Plot: A lawyer schemes to destroy a fellow attorney’s career.
For some reason—hint: I’m an idiot—I recently bought a box of videos off eBay. (And now have just bought another box!!) You might think I’d be content with the hundreds of other videos I’ve already purchased and never watched. You’d be wrong. Anyhoo, I did get some weird stuff. For instanceâ€¦this. By the time I finished watching the film, I was mostly confused as to who they thought would want to see it.
The Specialist is sort of interesting (sort of), in that it’s a cheapie B-movie that doesn’t belong to any identifiable genre. It’s not action or horror or sci-fi orâ€¦whatever. In modern parlance we’d probably call it sort of an erotic / legal thriller. Admittedly, it’s not very erotic, and the legal aspect involves a squalid fight over who will represent the local water company. John Grisham, eat your heart out!
Lest we’re confused about which decade this film was made in, the theme song is a bad funkadelic tune sung by Lou Rawls.
“Who’s got that something that no maaan can resist?
She’s the shady lady knoooown, as the Specialist!
Well, if you investigate her faaabulous charms,
She will melt right in your arms.
Ah, the Specialist!”
And so on.
Meanwhile, a series of eccentric and increasingly Jabootuish credits proceed. The production company for this epic is the not-very-aptly named Renaissance Films. Uh, yeah. Our star, meanwhile, is Adam West. There’s a good sign. Also appearing are John Anderson, Ahna Capri and Alvy Moore. Anderson is a familiar face to anybody who grew up watching TV shows in the ’60s and ’70s. His specialty was grumpy and hubristic Men of Importance. Imagine a TV version of John Carradine and you’ll be in the ballpark.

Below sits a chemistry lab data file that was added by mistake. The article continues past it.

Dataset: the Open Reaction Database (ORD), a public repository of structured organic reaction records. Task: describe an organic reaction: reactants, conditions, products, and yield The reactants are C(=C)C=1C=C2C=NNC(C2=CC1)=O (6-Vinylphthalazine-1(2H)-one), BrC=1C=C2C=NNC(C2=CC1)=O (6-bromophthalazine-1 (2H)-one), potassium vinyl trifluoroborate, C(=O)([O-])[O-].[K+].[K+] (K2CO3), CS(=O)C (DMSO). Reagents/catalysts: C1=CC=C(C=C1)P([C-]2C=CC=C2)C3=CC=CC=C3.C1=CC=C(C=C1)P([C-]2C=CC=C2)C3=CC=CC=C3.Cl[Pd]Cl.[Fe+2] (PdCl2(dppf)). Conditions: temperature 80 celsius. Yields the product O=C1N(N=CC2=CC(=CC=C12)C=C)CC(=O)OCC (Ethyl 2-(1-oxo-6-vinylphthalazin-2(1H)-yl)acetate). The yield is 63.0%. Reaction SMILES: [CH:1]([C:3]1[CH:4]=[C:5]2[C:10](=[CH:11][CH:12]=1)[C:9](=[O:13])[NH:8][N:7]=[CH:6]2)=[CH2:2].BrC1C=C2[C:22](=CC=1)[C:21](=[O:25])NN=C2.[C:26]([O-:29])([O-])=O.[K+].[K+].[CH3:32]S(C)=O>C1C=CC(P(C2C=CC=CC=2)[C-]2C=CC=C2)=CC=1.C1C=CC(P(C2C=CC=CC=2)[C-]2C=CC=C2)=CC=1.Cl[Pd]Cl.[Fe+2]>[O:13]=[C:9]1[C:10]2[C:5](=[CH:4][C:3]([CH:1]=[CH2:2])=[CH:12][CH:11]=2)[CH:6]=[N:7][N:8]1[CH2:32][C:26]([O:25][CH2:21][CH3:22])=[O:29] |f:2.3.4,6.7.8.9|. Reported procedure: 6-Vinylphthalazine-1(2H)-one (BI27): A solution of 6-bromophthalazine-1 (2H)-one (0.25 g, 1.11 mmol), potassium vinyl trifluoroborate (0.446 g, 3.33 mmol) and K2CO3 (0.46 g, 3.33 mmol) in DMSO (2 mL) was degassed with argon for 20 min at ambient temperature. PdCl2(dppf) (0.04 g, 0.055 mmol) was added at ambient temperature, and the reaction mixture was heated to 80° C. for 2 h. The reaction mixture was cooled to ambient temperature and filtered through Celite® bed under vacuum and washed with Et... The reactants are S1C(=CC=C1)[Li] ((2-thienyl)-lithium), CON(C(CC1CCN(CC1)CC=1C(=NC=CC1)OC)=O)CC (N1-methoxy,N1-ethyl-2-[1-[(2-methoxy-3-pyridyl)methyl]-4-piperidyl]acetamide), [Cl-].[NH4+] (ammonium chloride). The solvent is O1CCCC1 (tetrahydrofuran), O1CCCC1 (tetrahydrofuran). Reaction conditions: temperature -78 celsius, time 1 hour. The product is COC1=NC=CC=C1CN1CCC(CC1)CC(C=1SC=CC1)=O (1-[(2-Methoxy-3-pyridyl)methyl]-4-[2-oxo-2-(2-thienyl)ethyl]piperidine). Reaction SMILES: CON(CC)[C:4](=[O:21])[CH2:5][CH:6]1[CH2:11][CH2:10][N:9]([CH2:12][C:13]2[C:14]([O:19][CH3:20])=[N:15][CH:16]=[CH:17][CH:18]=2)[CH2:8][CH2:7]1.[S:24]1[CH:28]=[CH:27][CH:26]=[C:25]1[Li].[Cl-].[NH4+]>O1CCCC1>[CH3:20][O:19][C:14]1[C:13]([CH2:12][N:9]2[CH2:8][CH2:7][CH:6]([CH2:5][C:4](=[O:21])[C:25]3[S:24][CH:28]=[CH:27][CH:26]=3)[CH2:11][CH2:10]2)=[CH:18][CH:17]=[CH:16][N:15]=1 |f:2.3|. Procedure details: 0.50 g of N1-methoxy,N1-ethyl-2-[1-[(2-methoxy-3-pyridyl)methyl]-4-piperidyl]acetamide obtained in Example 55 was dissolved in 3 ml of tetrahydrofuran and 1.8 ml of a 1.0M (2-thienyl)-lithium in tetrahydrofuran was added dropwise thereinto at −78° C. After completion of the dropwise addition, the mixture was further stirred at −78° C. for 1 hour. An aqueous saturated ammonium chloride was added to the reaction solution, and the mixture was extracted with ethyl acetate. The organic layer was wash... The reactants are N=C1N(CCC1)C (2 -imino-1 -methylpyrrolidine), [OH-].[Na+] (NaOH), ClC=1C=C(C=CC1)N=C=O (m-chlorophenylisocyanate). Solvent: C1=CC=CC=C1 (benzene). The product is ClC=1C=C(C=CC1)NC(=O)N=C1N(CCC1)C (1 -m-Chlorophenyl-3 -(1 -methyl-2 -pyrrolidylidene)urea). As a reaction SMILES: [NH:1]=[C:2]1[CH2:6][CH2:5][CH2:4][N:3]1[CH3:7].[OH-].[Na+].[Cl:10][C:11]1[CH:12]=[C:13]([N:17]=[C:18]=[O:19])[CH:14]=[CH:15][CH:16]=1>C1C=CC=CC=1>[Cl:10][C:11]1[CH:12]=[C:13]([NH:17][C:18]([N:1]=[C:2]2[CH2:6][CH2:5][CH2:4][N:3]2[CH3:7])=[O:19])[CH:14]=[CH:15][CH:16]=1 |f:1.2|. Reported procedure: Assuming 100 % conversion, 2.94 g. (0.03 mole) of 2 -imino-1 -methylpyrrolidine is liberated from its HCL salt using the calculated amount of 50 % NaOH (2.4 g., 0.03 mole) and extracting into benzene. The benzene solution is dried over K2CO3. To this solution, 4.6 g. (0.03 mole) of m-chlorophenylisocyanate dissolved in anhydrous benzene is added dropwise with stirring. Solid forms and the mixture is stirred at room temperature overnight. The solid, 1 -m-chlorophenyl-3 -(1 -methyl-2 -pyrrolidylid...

Ahna Capri, a fleshy blonde, fills the titular role here. She was most famous as the sadistic henchwoman of the villainous Dr. Han in Bruce Lee’s Enter the Dragon. If it helps, she’s the one the John Saxon character took as a lover. Alvy Moore, of course, was the eminently discombobulated Mr. Kimble on TV’s Green Acres. Oh, and Ms. Capri’s typically atrocious ’70s attire was, of course, provided by The Pleasure Dome Boutique of Hollywood. The film itself, meanwhile, in an adaptation of Ralph B. Pott’s acclaimed novel Come Now the Lawyers. As you’d have immediately recognized when you read the plot summary below.
The first thing that caught my eye was one of those heavenly, block-long ’70s Lincoln Continentals. Man, they had huge cars back then, a fact evident throughout the proceedings. The aforementioned monstermobile is owned by Pike Smith, Attorney at Law. A typical role for actor Anderson, Smith is a bombastic martinet. He’s been the town power broker for decades, as were his father and grandfather before him.
He enters the offices of the San Clemens Water and Power Company, which oddly are clearly situated in a pair of motel rooms. I suppose it’s possible that someone, somewhere, might not have noticed this. Just in case this happened, though, they left the curtains in the main ‘office’ parted. The view revealed is patently a motel hallway.